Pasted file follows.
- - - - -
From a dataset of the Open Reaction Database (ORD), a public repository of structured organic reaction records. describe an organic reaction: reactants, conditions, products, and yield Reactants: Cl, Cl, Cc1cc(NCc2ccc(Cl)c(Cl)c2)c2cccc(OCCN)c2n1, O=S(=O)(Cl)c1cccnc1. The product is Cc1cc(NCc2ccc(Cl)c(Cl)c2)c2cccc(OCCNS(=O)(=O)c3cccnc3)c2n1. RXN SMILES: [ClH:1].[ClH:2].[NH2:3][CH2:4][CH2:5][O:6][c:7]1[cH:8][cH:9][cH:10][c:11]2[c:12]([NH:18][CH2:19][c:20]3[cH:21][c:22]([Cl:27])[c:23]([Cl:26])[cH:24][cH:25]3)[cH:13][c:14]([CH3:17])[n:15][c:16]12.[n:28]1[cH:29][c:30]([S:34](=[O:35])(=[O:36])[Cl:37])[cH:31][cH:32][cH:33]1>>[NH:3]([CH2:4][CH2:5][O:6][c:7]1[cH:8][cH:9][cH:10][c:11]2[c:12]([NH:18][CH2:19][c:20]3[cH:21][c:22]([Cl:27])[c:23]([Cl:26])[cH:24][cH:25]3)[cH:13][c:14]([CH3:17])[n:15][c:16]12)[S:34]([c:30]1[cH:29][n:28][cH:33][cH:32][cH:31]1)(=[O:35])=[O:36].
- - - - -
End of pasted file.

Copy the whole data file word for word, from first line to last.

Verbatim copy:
From a dataset of the Open Reaction Database (ORD), a public repository of structured organic reaction records. describe an organic reaction: reactants, conditions, products, and yield Reactants: Cl, Cl, Cc1cc(NCc2ccc(Cl)c(Cl)c2)c2cccc(OCCN)c2n1, O=S(=O)(Cl)c1cccnc1. The product is Cc1cc(NCc2ccc(Cl)c(Cl)c2)c2cccc(OCCNS(=O)(=O)c3cccnc3)c2n1. RXN SMILES: [ClH:1].[ClH:2].[NH2:3][CH2:4][CH2:5][O:6][c:7]1[cH:8][cH:9][cH:10][c:11]2[c:12]([NH:18][CH2:19][c:20]3[cH:21][c:22]([Cl:27])[c:23]([Cl:26])[cH:24][cH:25]3)[cH:13][c:14]([CH3:17])[n:15][c:16]12.[n:28]1[cH:29][c:30]([S:34](=[O:35])(=[O:36])[Cl:37])[cH:31][cH:32][cH:33]1>>[NH:3]([CH2:4][CH2:5][O:6][c:7]1[cH:8][cH:9][cH:10][c:11]2[c:12]([NH:18][CH2:19][c:20]3[cH:21][c:22]([Cl:27])[c:23]([Cl:26])[cH:24][cH:25]3)[cH:13][c:14]([CH3:17])[n:15][c:16]12)[S:34]([c:30]1[cH:29][n:28][cH:33][cH:32][cH:31]1)(=[O:35])=[O:36].